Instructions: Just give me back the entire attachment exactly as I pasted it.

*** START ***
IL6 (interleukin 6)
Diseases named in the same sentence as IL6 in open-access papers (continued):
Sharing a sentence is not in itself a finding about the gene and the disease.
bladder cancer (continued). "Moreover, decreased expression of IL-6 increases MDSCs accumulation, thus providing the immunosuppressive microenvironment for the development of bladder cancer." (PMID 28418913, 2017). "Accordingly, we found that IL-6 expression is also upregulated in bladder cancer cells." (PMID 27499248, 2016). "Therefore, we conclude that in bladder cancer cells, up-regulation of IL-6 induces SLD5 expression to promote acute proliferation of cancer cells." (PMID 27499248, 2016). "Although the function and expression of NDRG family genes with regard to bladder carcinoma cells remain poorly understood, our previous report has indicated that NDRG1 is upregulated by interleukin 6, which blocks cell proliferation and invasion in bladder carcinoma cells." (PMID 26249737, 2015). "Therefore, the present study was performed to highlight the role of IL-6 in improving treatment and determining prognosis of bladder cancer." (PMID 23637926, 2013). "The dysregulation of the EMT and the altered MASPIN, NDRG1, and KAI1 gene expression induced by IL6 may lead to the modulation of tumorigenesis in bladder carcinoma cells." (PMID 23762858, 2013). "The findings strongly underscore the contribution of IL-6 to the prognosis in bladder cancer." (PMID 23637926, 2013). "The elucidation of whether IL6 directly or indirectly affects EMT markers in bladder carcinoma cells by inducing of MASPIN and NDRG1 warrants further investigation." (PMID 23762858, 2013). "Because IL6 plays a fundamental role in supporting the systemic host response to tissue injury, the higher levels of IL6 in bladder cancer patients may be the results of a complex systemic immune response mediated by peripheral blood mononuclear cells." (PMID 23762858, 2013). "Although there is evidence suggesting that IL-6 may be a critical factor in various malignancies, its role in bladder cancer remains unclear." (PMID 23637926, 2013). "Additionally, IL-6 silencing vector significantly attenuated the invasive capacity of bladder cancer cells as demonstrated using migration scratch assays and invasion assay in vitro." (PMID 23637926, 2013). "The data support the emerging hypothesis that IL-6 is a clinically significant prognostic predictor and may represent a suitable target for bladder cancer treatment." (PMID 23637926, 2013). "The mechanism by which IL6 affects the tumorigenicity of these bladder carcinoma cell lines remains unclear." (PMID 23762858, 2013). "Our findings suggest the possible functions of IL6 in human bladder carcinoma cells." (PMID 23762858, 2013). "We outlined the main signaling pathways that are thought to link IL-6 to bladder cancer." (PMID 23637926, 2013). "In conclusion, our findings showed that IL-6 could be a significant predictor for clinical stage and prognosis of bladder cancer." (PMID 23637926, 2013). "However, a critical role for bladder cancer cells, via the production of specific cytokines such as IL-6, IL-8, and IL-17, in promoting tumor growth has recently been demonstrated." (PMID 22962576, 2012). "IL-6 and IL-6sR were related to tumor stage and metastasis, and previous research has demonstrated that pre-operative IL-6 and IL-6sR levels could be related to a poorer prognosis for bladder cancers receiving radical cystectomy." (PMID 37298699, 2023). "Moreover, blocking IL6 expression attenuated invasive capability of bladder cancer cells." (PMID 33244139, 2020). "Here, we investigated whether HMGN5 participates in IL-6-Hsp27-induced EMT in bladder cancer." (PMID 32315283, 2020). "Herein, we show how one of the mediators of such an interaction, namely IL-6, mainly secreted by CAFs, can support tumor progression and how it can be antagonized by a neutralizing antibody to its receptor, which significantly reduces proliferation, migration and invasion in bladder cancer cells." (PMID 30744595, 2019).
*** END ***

IL6 (interleukin 6)
Diseases named in the same sentence as IL6 in open-access papers (continued):
Sharing a sentence is not in itself a finding about the gene and the disease.
bladder cancer (continued). "Moreover, decreased expression of IL-6 increases MDSCs accumulation, thus providing the immunosuppressive microenvironment for the development of bladder cancer." (PMID 28418913, 2017). "Accordingly, we found that IL-6 expression is also upregulated in bladder cancer cells." (PMID 27499248, 2016). "Therefore, we conclude that in bladder cancer cells, up-regulation of IL-6 induces SLD5 expression to promote acute proliferation of cancer cells." (PMID 27499248, 2016). "Although the function and expression of NDRG family genes with regard to bladder carcinoma cells remain poorly understood, our previous report has indicated that NDRG1 is upregulated by interleukin 6, which blocks cell proliferation and invasion in bladder carcinoma cells." (PMID 26249737, 2015). "Therefore, the present study was performed to highlight the role of IL-6 in improving treatment and determining prognosis of bladder cancer." (PMID 23637926, 2013). "The dysregulation of the EMT and the altered MASPIN, NDRG1, and KAI1 gene expression induced by IL6 may lead to the modulation of tumorigenesis in bladder carcinoma cells." (PMID 23762858, 2013). "The findings strongly underscore the contribution of IL-6 to the prognosis in bladder cancer." (PMID 23637926, 2013). "The elucidation of whether IL6 directly or indirectly affects EMT markers in bladder carcinoma cells by inducing of MASPIN and NDRG1 warrants further investigation." (PMID 23762858, 2013). "Because IL6 plays a fundamental role in supporting the systemic host response to tissue injury, the higher levels of IL6 in bladder cancer patients may be the results of a complex systemic immune response mediated by peripheral blood mononuclear cells." (PMID 23762858, 2013). "Although there is evidence suggesting that IL-6 may be a critical factor in various malignancies, its role in bladder cancer remains unclear." (PMID 23637926, 2013). "Additionally, IL-6 silencing vector significantly attenuated the invasive capacity of bladder cancer cells as demonstrated using migration scratch assays and invasion assay in vitro." (PMID 23637926, 2013). "The data support the emerging hypothesis that IL-6 is a clinically significant prognostic predictor and may represent a suitable target for bladder cancer treatment." (PMID 23637926, 2013). "The mechanism by which IL6 affects the tumorigenicity of these bladder carcinoma cell lines remains unclear." (PMID 23762858, 2013). "Our findings suggest the possible functions of IL6 in human bladder carcinoma cells." (PMID 23762858, 2013). "We outlined the main signaling pathways that are thought to link IL-6 to bladder cancer." (PMID 23637926, 2013). "In conclusion, our findings showed that IL-6 could be a significant predictor for clinical stage and prognosis of bladder cancer." (PMID 23637926, 2013). "However, a critical role for bladder cancer cells, via the production of specific cytokines such as IL-6, IL-8, and IL-17, in promoting tumor growth has recently been demonstrated." (PMID 22962576, 2012). "IL-6 and IL-6sR were related to tumor stage and metastasis, and previous research has demonstrated that pre-operative IL-6 and IL-6sR levels could be related to a poorer prognosis for bladder cancers receiving radical cystectomy." (PMID 37298699, 2023). "Moreover, blocking IL6 expression attenuated invasive capability of bladder cancer cells." (PMID 33244139, 2020). "Here, we investigated whether HMGN5 participates in IL-6-Hsp27-induced EMT in bladder cancer." (PMID 32315283, 2020). "Herein, we show how one of the mediators of such an interaction, namely IL-6, mainly secreted by CAFs, can support tumor progression and how it can be antagonized by a neutralizing antibody to its receptor, which significantly reduces proliferation, migration and invasion in bladder cancer cells." (PMID 30744595, 2019).